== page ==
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    Thursday, August 11, 2022

    Stonington scallop boat crewman remembered for devotion to his daughter

    Veteran commercial fisherman Charlie Lathrop, right, and his daughter, Catherine. Charlie Lathrop died Wednesday night after he fell overboard from the scallop boat Invictus off the coast of New Jersey. (Courtesy of Ashley Hoffman)

    Stonington — When Charlie Lathrop was just 15, he quit school and began a 35-year career as a commercial fisherman, working out of ports from the Town Dock to Hawaii and Puerto Rico.

    Known for his devotion to his 13-year-old daughter, Catherine, his tattoos and his nickname "Charlie Tuna," the 50-year-old Westerly resident died sometime Wednesday night when he fell overboard from the local scallop boat Invictus off the coast of New Jersey.

    "He just loved Catherine so much. That’s the whole reason he was out on that boat, to take care of Catherine," said Catherine's mother, Ashley Hoffman of Westerly, on Saturday afternoon. "He was one of my closest friends even though we were not together anymore. He was at my house every day. He was like family."

    "Charlie’s greatest accomplishment was no doubt his daughter, Catherine Macey Lathrop. You could often find the two of them surfing at Fenway beach (in Westerly), flying a kite, eating chicken and waffles or cruising around in Charlie’s orange Jeep," his family wrote in his obituary.

    Hoffman added that restrictions on social gatherings due to the coronavirus has made it difficult to grieve.

    "Normally my house would be full of people right now but we cannot have anyone over," she said.

    Lt. Commander Dan Schrader, the public affairs officer for the Coast Guard’s Mid-Atlantic Region, said Saturday that on Wednesday at 10:43 p.m., the Coast Guard received a report from the boat that a person fell overboard about 60 miles southeast of Atlantic City, N.J. The Coast Guard issued a broadcast to mariners about the incident and dispatched the cutter Lawrence O. Lawson, a C-130 search plane from Elizabeth City, N.C., and a MH-65 helicopter from Atlantic City to search for the person. Schrader said the Invictus reported it had recovered the person, who was unresponsive, at 6:49 a.m. Thursday, about eight hours after the person went in the water.

    Schrader said the victim was transferred to the Lawrence Lawson, brought to Cape May, N.J., where he was officially pronounced dead at 1:20 p.m. Thursday afternoon and turned over to the medical examiner. A review of the incident will be conducted. The Coast Guard was not immediately releasing the name of the person, pending notification of next of kin.

    "Our condolences are with the family. We wish this had a better outcome," Schrader said.  

    Southern New England Fishermen and Lobstermen’s Association President Mike Grimshaw referred comment Saturday to boat owner Joe Gilbert of Milford, who could not be reached. The 74-foot-long Invictus was not at the dock on Saturday. A small memorial with flowers and candles had been placed at the public fishing overlook.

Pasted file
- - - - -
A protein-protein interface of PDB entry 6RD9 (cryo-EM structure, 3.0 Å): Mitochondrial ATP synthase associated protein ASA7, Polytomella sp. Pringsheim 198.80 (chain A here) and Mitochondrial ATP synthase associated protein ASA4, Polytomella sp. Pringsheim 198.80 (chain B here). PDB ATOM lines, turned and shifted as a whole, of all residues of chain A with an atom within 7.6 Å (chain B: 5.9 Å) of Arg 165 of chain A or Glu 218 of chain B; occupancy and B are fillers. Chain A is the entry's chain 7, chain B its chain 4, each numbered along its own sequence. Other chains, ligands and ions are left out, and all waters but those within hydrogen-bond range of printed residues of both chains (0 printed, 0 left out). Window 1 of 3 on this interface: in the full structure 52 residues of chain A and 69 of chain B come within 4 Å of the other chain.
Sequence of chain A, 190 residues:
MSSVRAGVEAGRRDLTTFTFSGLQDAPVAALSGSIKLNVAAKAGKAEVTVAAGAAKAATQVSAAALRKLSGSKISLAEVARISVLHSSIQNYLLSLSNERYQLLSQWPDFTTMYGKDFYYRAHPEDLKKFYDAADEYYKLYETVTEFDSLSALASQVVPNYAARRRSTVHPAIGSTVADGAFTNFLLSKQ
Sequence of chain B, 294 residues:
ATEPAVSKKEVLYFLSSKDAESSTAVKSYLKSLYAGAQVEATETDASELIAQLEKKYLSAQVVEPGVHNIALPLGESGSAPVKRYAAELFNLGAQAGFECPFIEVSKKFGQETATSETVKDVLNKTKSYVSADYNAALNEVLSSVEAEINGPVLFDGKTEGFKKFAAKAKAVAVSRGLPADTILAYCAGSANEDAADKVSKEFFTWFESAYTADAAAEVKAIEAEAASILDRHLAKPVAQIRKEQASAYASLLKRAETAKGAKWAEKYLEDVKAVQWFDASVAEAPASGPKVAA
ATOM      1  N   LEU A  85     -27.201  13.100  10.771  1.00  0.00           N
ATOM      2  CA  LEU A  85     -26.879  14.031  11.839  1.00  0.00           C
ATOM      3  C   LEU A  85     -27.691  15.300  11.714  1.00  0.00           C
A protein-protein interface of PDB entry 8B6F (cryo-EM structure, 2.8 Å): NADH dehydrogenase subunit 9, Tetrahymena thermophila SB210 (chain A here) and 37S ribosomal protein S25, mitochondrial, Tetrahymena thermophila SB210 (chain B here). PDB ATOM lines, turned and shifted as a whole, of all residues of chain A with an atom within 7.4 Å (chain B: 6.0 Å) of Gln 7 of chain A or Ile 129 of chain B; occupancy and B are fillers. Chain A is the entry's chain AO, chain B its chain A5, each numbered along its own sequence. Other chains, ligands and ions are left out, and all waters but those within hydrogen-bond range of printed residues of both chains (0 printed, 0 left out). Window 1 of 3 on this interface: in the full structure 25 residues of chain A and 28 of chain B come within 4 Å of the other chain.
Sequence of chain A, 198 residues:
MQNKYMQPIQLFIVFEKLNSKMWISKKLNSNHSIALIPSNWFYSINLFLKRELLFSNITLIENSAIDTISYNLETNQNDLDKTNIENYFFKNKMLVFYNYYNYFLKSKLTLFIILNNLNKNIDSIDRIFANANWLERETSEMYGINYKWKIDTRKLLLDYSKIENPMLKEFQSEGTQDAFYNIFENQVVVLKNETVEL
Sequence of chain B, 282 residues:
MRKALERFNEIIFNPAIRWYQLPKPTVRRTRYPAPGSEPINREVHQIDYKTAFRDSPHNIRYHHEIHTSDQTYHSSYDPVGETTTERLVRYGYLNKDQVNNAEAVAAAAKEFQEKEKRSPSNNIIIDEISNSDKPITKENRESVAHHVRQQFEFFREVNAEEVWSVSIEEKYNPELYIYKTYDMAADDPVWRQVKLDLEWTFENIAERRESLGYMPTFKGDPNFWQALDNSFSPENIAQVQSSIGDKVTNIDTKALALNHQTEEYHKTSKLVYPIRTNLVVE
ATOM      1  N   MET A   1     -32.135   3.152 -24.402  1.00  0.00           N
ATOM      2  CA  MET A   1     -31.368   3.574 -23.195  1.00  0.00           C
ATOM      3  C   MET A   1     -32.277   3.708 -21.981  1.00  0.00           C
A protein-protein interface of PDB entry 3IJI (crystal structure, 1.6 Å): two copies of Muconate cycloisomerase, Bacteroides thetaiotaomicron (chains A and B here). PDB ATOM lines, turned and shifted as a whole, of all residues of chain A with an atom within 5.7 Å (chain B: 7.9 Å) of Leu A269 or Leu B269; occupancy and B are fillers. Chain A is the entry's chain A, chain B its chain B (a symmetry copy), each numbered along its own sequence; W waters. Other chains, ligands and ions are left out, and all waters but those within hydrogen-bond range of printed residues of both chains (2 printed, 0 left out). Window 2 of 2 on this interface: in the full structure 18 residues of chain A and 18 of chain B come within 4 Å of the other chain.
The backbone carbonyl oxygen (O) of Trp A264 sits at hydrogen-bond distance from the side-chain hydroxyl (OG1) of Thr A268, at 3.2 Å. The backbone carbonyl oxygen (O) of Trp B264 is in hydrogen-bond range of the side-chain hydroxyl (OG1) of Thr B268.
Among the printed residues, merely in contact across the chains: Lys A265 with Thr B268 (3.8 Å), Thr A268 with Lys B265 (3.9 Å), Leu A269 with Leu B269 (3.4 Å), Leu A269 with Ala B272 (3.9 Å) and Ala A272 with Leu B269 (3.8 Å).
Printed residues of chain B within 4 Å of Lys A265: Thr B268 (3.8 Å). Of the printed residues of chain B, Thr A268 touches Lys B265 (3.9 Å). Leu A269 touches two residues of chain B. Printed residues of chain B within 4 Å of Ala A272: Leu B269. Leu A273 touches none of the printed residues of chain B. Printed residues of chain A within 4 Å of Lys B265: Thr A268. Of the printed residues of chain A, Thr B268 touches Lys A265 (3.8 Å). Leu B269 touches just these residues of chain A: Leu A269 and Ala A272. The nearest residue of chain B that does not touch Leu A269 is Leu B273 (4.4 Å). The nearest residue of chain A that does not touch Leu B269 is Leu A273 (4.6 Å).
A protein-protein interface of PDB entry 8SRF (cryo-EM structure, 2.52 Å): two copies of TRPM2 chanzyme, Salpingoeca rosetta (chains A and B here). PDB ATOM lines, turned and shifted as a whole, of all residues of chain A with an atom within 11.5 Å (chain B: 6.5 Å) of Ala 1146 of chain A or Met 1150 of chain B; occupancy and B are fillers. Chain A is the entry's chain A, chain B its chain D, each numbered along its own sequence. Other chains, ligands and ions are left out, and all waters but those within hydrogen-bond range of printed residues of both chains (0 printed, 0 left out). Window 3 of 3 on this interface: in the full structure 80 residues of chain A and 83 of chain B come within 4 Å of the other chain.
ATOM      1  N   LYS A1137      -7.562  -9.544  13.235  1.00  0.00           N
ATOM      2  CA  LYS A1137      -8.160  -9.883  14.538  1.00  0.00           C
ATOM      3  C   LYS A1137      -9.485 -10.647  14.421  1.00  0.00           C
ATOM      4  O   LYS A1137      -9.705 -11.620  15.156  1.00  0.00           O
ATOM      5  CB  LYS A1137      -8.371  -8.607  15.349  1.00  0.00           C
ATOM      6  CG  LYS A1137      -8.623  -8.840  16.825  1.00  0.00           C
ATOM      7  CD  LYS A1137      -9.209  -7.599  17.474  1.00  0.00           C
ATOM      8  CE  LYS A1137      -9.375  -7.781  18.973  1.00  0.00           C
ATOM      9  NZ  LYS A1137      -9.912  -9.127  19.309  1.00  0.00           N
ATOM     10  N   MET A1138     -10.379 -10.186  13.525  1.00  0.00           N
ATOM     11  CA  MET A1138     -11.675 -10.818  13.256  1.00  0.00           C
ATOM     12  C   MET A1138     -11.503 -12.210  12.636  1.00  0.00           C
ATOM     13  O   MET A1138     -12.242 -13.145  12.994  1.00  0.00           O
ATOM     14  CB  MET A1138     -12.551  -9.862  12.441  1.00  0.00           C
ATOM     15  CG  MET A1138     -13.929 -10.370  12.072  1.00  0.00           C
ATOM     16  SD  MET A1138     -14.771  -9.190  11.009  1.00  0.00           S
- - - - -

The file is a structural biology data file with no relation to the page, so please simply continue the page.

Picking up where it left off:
Hoffman said the Coast Guard was not able to provide Lathrop’s family with any details of how he fell overboard. She said he was always uneasy about working on the Invictus because its railings were lower than those on the other scallop boats he worked on owned by Gilbert, making it easier to go overboard.

    Hoffman said she hopes people realize the sacrifices commercial fishermen make every day.

    "When people eat seafood, I want them to know that someone else risked their life to catch it," she said.

    Lathrop grew up in Stonington, the son of Charles R. Lathrop and the late Catherine Donahue Lathrop. He also leaves behind two sisters and a large extended family. He earned his nickname from fishing for giant yellowfin tuna.

    Longtime Town Dock fisherman Bob Guzzo called Lathrop a "good guy" and said he had a reputation of being a hard worker around the docks.

    Hoffman said that, due to his tattoos, Lathrop might look scary to some who did not know him, but "he was the gentlest, most soft-spoken person."

    Hoffman said she met Lathrop in 2005 at the Handlebar Cafe in Pawcatuck. He was somewhat of a "wild fisherman" at the time, she said, but the birth of Catherine changed him for the better.

    Hoffman said Lathrop almost missed his daughter's birth, as he was out at sea when she went into labor eight weeks early. The boat he was on had engine trouble and came back to port. He then drove to the hospital in New Haven and arrived in time — stinking of fish.

    "And he never left her side. He was excited to have her," she said.

    Hoffman said that when Lathrop recently turned 50 and Catherine, 13, he treated his daughter to a stay at a luxury hotel in Boston to celebrate the two milestones.

    "That’s the kind of stuff he did for her," she said.

    Hoffman’s mother, Denise Pellegrino, said that whenever Catherine, a student at St. Michael School in Pawcatuck who recently helped her father decorate his new apartment, needed something, "he took care of it."

    "She doesn’t deserve this. No kid deserves this. He loved her so much," Pellegrino said about her granddaughter.

    Pellegrino said Lathrop moved into his parents' home and to help take care of his mother when she was battling cancer.

    Pellegrino said she is wondering why this happened to Lathrop, who she said was not a risk-taker and knew his way around a fishing vessel.

    "Why Charlie? He made my granddaughter so happy," she said.


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